Can an open drug discovery model find a solution for rare brain cancers in children? « OICR News

“OICR-funded drug discovery project’s unique ‘open science’ business model is accelerating the search for a solution to lethal pediatric brain cancers Diffuse intrinsic pontine glioma (DIPG) is a lethal and inoperable brain cancer with a median survival of less than a year from diagnosis. Finding solutions to this disease is challenging due to its rarity, scientific complexity and its presentation in pediatric populations. An OICR-funded team of researchers, led by Dr. Aled Edwards from M4K Pharma, have developed new potential drug candidates for DIPG that they will test in animal models in the coming months. They’ve reached this milestone ahead of schedule, with fewer resources required than anticipated, by using an ‘open drug discovery’ approach – sharing their methods and data with the greater research community to streamline the drug discovery process….”

DFG awards prize for two alternatives to animal experiments – BIOENGINEER.ORG

“Noori is now making the data from what currently amounts to nearly 150,000 rats available in two open access databases, which researchers all over the world can use to address research questions relating to neuroanatomy and neuropharmacology. The databases will help scientists to answer research questions in silico – by analysing existing data – or to plan new experiments more stringently. The use of big data in preclinical neuroscience offers considerable potential for animal welfare in research….”

Canadian Open Neuroscience Platform (CONP) – A partnership with Brain Canada and Health Canada

“The Canadian Open Neuroscience Platform (CONP) aims to bring together many of the country’s leading scientists in basic and clinical neuroscience to form an interactive network of collaborations in brain research, interdisciplinary student training, international partnerships, clinical translation and open publishing. The platform will provide a unified interface to the research community and will propel Canadian neuroscience research  into a new era of open neuroscience research with the sharing of both data and methods,  the creation of large-scale databases, the development of standards for sharing, the facilitation of advanced analytic strategies, the open dissemination to the global community of both neuroscience data and methods, and the establishment of training programs for the next generation of computational neuroscience researchers. CONP aims to remove the technical barriers to practicing open science and improve the accessibility and reusability of neuroscience research to accelerate the pace of discovery….”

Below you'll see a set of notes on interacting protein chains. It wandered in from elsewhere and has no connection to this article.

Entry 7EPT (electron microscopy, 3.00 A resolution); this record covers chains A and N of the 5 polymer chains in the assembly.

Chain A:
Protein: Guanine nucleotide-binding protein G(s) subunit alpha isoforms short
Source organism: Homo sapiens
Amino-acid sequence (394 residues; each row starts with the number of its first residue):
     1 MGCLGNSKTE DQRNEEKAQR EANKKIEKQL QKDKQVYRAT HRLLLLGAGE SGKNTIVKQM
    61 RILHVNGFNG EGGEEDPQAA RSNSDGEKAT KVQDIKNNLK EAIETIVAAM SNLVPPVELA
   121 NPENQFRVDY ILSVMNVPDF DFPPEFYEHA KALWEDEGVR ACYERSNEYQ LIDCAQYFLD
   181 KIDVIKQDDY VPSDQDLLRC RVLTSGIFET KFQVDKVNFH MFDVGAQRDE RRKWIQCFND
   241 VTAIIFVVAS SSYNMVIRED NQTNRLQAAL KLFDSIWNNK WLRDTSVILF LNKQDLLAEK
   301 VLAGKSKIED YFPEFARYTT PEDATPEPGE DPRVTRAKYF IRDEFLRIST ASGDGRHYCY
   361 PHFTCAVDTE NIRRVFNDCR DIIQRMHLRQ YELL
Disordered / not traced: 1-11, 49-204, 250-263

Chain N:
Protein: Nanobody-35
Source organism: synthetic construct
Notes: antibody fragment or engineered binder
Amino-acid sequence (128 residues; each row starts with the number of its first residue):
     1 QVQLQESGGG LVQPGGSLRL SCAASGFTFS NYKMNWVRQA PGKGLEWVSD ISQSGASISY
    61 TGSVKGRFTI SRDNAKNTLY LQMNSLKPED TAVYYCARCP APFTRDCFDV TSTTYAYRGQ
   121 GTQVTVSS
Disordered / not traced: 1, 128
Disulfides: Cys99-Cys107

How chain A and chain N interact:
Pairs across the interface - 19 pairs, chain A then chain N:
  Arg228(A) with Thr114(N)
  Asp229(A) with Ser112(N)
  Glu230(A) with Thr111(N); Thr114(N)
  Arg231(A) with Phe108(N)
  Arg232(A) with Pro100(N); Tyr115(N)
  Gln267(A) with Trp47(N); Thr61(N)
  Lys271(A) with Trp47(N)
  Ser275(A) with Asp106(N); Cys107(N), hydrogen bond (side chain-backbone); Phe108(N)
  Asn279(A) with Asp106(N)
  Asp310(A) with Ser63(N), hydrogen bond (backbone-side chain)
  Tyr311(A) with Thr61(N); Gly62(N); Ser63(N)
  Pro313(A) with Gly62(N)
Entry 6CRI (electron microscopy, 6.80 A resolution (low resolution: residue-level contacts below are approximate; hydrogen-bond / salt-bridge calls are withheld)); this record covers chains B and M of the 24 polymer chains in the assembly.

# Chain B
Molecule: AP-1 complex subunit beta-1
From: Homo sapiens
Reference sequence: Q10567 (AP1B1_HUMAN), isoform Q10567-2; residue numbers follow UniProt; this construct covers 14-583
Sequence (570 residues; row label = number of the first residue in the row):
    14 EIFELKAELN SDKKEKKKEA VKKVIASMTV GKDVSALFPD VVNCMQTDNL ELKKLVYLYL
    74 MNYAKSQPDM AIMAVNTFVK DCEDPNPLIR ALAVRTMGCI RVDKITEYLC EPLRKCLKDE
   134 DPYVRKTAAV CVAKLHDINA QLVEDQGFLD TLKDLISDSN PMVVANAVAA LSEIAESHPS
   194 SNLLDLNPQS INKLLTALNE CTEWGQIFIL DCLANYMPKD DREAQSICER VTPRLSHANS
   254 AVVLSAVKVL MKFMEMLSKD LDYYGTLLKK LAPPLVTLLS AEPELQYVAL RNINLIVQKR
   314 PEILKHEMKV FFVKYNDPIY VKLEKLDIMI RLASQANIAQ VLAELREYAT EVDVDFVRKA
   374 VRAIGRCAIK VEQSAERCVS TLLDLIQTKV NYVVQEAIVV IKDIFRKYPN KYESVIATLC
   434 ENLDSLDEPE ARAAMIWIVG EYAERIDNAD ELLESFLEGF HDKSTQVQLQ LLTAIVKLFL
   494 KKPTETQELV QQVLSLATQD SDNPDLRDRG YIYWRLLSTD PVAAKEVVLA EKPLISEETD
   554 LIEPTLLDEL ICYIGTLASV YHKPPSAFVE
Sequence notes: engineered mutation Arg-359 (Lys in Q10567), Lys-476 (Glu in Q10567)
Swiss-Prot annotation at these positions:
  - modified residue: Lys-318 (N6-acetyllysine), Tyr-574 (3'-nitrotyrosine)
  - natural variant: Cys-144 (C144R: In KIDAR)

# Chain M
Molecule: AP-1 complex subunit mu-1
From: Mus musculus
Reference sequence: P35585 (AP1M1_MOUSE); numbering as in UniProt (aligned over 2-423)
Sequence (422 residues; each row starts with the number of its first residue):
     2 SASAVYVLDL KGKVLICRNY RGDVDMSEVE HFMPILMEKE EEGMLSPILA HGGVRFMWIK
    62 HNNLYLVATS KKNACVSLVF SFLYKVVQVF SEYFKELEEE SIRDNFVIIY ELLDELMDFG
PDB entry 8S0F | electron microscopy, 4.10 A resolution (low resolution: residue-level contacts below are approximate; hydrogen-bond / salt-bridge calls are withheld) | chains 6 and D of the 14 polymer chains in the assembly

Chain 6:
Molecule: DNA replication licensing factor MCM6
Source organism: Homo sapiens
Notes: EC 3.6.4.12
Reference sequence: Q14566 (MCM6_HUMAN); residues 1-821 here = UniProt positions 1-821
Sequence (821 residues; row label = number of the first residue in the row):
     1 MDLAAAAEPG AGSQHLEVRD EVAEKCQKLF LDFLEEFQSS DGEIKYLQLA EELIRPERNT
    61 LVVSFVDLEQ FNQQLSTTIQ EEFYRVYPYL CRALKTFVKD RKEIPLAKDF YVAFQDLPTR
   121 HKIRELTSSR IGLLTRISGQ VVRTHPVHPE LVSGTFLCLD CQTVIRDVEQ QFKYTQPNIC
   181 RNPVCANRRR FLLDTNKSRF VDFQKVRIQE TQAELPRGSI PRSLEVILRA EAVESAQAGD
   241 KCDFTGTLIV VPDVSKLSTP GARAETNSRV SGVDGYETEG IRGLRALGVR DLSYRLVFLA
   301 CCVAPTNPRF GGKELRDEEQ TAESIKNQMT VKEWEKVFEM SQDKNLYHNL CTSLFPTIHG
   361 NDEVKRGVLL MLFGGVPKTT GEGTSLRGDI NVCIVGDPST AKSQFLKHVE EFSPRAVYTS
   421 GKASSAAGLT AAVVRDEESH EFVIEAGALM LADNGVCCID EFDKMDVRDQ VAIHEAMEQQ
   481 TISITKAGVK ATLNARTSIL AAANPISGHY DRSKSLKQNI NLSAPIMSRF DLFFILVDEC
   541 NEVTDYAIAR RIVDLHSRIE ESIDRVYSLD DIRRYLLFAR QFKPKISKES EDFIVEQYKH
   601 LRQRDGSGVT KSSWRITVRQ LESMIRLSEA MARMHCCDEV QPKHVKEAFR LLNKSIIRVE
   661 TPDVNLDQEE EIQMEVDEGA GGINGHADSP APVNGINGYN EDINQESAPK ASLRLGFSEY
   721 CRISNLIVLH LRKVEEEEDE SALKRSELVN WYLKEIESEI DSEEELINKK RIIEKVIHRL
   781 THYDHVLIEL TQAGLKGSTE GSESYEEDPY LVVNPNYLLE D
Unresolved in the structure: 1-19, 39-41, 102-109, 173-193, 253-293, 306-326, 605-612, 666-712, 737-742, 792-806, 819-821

The Greatest Generational Impact: Open Neuroscience as an Emerging Knowledge Commons (Chapter 8) – Governing Medical Knowledge Commons

“Neuroscience is transforming. Brain data collected in multitudes of individuals and institutions around the world are being openly shared, moved from office desks and personal storage devices to institutionally supported cloud systems and public repositories – effectively bringing Neuroscience into the era of Big Data. This is an important evolution in Neuroscience, since the value of open data sharing has not always been recognized.”

The Greatest Generational Impact: Open Neuroscience as an Emerging Knowledge Commons (Chapter 8) – Governing Medical Knowledge Commons

“Neuroscience is transforming. Brain data collected in multitudes of individuals and institutions around the world are being openly shared, moved from office desks and personal storage devices to institutionally supported cloud systems and public repositories – effectively bringing Neuroscience into the era of Big Data. This is an important evolution in Neuroscience, since the value of open data sharing has not always been recognized.”

Welcome to Cogprints – Cogprints

“Welcome to CogPrints, an electronic archive for self-archive papers in any area of Psychology, Neuroscience, and Linguistics, and many areas of Computer Science (e.g., artificial intelligence, robotics, vison, learning, speech, neural networks), Philosophy (e.g., mind, language, knowledge, science, logic), Biology (e.g., ethology, behavioral ecology, sociobiology, behaviour genetics, evolutionary theory), Medicine (e.g., Psychiatry, Neurology, human genetics, Imaging), Anthropology (e.g., primatology, cognitive ethnology, archeology, paleontology), as well as any other portions of the physical, social and mathematical sciences that are pertinent to the study of cognition….”